Townsend and Kuhajda had been consulting from time to time throughout their research with Dan Lane, biological chemistry professor and a leading expert on the regulation of appetite. When experiments suddenly started to produce reduced appetites, they knew it was time to ask Lane's lab to take a closer look at what C75 was doing to the mice.
Much of that work was completed by Tom Loftus, an instructor in biological chemistry and a member of Lane's research team. Loftus was the lead author on the paper on C75 in last week's issue of Science.
"Our area of expertise is adipose, or fat tissue, biology, and how that affects feeding," Loftus explains. Hunger and appetite may seem to come from the gut, but they are a combined product of systems in the gut and in the brain that use different cues to assess the body's need for food.
A key indicator for the brain is apparently the ratio of energy the body uses to the energy it stores in fat through FAS and other compounds. Higher rates of fat storage tend to lead to sensations of satiation and decreased appetite.
Loftus and Lane, along with Gabriele Ronnett, associate professor of neuroscience, found evidence indicating that C75 reduces production of a compound known as neuropeptide Y that helps indicate the opposite effect--lack of energy and a need to eat more food.
"We are not claiming to have found the fabled weight-loss drug," Kuhajda says. "What we have found, using C75, is a major pathway in the brain that the body uses naturally in regulating appetite, at least in mice."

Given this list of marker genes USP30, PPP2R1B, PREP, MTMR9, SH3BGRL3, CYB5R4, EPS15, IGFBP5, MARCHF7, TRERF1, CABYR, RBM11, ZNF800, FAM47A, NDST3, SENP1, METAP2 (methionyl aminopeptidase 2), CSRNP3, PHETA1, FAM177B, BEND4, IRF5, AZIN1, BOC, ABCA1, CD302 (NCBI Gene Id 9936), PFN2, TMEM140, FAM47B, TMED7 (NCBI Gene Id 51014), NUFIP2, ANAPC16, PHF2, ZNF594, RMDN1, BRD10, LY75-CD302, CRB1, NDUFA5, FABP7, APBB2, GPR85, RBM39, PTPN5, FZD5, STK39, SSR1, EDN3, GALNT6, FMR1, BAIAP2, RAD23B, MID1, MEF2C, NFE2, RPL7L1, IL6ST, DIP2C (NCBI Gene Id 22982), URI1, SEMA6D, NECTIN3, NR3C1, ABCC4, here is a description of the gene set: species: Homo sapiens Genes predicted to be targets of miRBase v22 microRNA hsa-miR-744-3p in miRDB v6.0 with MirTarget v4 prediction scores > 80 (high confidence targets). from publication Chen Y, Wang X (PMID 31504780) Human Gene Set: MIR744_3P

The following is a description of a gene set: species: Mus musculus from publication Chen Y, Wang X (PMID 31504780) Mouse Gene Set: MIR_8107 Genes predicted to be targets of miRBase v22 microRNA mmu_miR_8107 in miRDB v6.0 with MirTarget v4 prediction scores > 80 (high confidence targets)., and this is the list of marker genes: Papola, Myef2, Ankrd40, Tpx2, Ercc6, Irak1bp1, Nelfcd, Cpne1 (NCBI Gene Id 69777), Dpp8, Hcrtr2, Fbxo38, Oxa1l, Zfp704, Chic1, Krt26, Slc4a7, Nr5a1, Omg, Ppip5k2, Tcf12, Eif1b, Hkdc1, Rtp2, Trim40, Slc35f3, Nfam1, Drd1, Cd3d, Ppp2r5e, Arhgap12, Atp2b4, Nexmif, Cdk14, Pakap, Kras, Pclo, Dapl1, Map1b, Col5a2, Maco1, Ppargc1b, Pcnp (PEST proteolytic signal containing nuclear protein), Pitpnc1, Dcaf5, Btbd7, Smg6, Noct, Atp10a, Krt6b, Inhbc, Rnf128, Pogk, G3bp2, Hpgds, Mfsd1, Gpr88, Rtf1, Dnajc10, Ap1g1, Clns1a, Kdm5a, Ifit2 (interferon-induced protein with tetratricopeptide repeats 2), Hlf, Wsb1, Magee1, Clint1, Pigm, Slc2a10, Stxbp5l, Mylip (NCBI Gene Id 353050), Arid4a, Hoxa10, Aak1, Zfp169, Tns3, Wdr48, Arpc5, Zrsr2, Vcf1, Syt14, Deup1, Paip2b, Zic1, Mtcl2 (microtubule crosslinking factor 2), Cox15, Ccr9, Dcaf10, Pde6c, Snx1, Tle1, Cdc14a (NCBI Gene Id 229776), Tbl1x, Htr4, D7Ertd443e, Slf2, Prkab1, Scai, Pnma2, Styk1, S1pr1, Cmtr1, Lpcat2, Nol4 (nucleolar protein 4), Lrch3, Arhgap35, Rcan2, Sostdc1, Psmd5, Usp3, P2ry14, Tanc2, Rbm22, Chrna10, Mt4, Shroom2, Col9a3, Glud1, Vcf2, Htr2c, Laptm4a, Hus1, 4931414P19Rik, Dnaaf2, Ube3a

A similar pathway is likely to exist in human brains, but scientists have no way of knowing yet if C75 will affect it.
The brain pathway affected by C75 is a particularly appealing target for researchers because it appears to be able to affect appetite without affecting metabolism. Fasting often causes the body to slow down its metabolism in response to reduced energy availability. This can make it even harder to lose weight.
"C75 may never be a useful drug," Loftus notes. "But even if it's not, it may help us learn enough about this pathway that we can design something useful based on that. The mechanistic aspects of how this drug works could end up being more important."
Whether C75 or a successor turns out to be helpful, the need for new treatments for obesity is great.
"Obesity is a huge public health problem," Kuhajda says, noting that it is epidemiologically linked to occurrence of other health problems including high blood pressure, heart disease and cancer.
The team of Hopkins scientists who studied C75 includes Loftus and Lane; Ronnett and Donna Jaworsky; Townsend and Gojeb Frehywot; and Kuhajda.
The study was funded by grants from the National Institutes of Health, Department of Defense, the W.M. Keck Foundation and the Steward and the Raynam Research Trusts.
Research is currently under way to further explore the effects of C75 and to lay the groundwork for possible human tests. Meanwhile, tests of C75 and other compounds as cancer treatments are also still under way, with some early signs of success.
"It just goes to prove what Louis Pasteur once said: Chance favors the prepared mind," Townsend says.